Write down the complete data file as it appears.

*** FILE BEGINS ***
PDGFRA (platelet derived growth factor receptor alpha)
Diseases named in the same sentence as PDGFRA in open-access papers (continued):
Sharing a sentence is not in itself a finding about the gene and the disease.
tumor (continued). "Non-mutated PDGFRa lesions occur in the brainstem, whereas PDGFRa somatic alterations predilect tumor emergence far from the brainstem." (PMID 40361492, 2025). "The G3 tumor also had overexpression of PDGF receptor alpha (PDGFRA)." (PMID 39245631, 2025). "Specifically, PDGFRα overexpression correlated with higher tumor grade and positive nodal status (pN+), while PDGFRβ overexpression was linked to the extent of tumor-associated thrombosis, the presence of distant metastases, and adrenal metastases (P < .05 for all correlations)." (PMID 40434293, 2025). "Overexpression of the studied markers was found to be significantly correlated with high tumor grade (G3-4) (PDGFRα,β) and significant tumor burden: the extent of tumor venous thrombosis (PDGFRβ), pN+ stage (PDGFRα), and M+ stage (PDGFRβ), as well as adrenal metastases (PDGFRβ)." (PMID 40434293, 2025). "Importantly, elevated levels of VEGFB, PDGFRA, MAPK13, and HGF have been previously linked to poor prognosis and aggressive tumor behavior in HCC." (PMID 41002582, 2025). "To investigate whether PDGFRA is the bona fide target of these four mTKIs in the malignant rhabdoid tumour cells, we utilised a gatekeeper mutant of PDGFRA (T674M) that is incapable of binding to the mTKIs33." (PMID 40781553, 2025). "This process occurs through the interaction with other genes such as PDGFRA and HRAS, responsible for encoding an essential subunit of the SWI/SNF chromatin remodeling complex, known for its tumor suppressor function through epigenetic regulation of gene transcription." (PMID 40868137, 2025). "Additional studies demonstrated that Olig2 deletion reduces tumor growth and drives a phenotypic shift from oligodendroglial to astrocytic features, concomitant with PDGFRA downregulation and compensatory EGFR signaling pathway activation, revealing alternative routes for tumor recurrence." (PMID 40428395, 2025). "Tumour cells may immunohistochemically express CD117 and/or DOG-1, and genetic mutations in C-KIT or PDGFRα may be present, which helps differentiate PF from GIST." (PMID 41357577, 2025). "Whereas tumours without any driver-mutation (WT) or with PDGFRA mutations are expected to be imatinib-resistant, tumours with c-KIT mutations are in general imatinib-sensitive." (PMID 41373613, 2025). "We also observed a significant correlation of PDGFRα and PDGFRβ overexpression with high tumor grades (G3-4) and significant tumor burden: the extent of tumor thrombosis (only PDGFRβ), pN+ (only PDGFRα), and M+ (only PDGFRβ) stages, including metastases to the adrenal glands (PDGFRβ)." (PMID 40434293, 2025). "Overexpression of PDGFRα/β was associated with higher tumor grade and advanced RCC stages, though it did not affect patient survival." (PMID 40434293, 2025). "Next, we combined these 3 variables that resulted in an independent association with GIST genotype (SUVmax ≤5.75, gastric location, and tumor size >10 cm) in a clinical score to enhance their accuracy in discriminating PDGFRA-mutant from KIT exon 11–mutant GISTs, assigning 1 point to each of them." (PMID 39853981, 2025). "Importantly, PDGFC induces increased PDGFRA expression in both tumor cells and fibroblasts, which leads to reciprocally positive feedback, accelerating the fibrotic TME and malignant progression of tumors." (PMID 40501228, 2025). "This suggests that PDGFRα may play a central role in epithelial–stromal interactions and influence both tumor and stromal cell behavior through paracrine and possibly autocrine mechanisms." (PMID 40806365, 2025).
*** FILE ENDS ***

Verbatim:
PDGFRA (platelet derived growth factor receptor alpha)
Diseases named in the same sentence as PDGFRA in open-access papers (continued):
Sharing a sentence is not in itself a finding about the gene and the disease.
tumor (continued). "Non-mutated PDGFRa lesions occur in the brainstem, whereas PDGFRa somatic alterations predilect tumor emergence far from the brainstem." (PMID 40361492, 2025). "The G3 tumor also had overexpression of PDGF receptor alpha (PDGFRA)." (PMID 39245631, 2025). "Specifically, PDGFRα overexpression correlated with higher tumor grade and positive nodal status (pN+), while PDGFRβ overexpression was linked to the extent of tumor-associated thrombosis, the presence of distant metastases, and adrenal metastases (P < .05 for all correlations)." (PMID 40434293, 2025). "Overexpression of the studied markers was found to be significantly correlated with high tumor grade (G3-4) (PDGFRα,β) and significant tumor burden: the extent of tumor venous thrombosis (PDGFRβ), pN+ stage (PDGFRα), and M+ stage (PDGFRβ), as well as adrenal metastases (PDGFRβ)." (PMID 40434293, 2025). "Importantly, elevated levels of VEGFB, PDGFRA, MAPK13, and HGF have been previously linked to poor prognosis and aggressive tumor behavior in HCC." (PMID 41002582, 2025). "To investigate whether PDGFRA is the bona fide target of these four mTKIs in the malignant rhabdoid tumour cells, we utilised a gatekeeper mutant of PDGFRA (T674M) that is incapable of binding to the mTKIs33." (PMID 40781553, 2025). "This process occurs through the interaction with other genes such as PDGFRA and HRAS, responsible for encoding an essential subunit of the SWI/SNF chromatin remodeling complex, known for its tumor suppressor function through epigenetic regulation of gene transcription." (PMID 40868137, 2025). "Additional studies demonstrated that Olig2 deletion reduces tumor growth and drives a phenotypic shift from oligodendroglial to astrocytic features, concomitant with PDGFRA downregulation and compensatory EGFR signaling pathway activation, revealing alternative routes for tumor recurrence." (PMID 40428395, 2025). "Tumour cells may immunohistochemically express CD117 and/or DOG-1, and genetic mutations in C-KIT or PDGFRα may be present, which helps differentiate PF from GIST." (PMID 41357577, 2025). "Whereas tumours without any driver-mutation (WT) or with PDGFRA mutations are expected to be imatinib-resistant, tumours with c-KIT mutations are in general imatinib-sensitive." (PMID 41373613, 2025). "We also observed a significant correlation of PDGFRα and PDGFRβ overexpression with high tumor grades (G3-4) and significant tumor burden: the extent of tumor thrombosis (only PDGFRβ), pN+ (only PDGFRα), and M+ (only PDGFRβ) stages, including metastases to the adrenal glands (PDGFRβ)." (PMID 40434293, 2025). "Overexpression of PDGFRα/β was associated with higher tumor grade and advanced RCC stages, though it did not affect patient survival." (PMID 40434293, 2025). "Next, we combined these 3 variables that resulted in an independent association with GIST genotype (SUVmax ≤5.75, gastric location, and tumor size >10 cm) in a clinical score to enhance their accuracy in discriminating PDGFRA-mutant from KIT exon 11–mutant GISTs, assigning 1 point to each of them." (PMID 39853981, 2025). "Importantly, PDGFC induces increased PDGFRA expression in both tumor cells and fibroblasts, which leads to reciprocally positive feedback, accelerating the fibrotic TME and malignant progression of tumors." (PMID 40501228, 2025). "This suggests that PDGFRα may play a central role in epithelial–stromal interactions and influence both tumor and stromal cell behavior through paracrine and possibly autocrine mechanisms." (PMID 40806365, 2025).